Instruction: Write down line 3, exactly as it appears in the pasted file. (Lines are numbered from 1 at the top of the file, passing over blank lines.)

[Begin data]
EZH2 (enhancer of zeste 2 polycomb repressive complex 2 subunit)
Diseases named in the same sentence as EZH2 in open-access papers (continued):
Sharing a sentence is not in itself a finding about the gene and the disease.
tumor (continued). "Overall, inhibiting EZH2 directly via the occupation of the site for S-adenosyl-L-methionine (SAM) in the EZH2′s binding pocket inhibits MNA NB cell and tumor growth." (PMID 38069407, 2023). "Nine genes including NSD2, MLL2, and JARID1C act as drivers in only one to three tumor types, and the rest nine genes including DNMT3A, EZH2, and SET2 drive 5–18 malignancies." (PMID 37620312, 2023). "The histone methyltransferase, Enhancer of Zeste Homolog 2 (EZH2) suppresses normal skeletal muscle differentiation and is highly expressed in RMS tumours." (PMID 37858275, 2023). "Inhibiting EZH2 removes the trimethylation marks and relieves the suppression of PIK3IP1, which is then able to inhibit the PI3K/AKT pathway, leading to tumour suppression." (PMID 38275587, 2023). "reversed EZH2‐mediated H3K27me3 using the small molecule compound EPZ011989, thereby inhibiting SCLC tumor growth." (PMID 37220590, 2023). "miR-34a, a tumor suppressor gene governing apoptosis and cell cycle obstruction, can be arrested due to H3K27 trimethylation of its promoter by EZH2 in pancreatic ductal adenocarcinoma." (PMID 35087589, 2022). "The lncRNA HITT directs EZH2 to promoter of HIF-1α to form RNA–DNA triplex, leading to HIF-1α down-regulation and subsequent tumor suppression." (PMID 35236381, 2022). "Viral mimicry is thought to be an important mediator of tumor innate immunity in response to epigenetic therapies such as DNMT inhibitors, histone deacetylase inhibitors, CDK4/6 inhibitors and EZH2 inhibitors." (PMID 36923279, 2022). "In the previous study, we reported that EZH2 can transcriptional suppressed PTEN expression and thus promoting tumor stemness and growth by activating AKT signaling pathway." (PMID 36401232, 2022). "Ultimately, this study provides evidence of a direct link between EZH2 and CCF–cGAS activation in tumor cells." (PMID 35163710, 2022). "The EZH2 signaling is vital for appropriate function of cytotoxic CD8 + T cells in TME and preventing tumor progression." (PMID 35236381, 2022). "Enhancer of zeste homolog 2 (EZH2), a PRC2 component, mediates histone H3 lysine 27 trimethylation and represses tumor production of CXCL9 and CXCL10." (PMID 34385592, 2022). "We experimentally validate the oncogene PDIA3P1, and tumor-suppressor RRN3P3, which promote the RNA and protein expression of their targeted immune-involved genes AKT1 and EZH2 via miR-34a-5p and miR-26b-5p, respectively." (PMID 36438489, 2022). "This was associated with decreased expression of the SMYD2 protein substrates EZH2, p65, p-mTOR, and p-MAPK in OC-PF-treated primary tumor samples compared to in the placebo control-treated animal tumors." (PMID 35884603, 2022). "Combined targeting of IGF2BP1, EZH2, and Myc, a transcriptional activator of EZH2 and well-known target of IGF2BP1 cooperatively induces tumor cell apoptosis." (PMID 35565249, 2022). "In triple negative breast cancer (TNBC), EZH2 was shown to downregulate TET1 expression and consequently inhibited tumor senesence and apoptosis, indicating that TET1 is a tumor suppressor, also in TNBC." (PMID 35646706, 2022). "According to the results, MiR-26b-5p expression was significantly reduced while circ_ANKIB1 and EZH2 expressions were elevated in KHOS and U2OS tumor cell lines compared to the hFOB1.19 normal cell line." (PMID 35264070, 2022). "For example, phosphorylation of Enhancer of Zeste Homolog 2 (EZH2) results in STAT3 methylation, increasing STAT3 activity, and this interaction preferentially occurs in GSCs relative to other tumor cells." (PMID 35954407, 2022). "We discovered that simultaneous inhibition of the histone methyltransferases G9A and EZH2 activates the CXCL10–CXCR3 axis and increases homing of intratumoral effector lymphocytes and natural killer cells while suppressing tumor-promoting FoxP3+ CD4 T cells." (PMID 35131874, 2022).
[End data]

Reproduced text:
Sharing a sentence is not in itself a finding about the gene and the disease.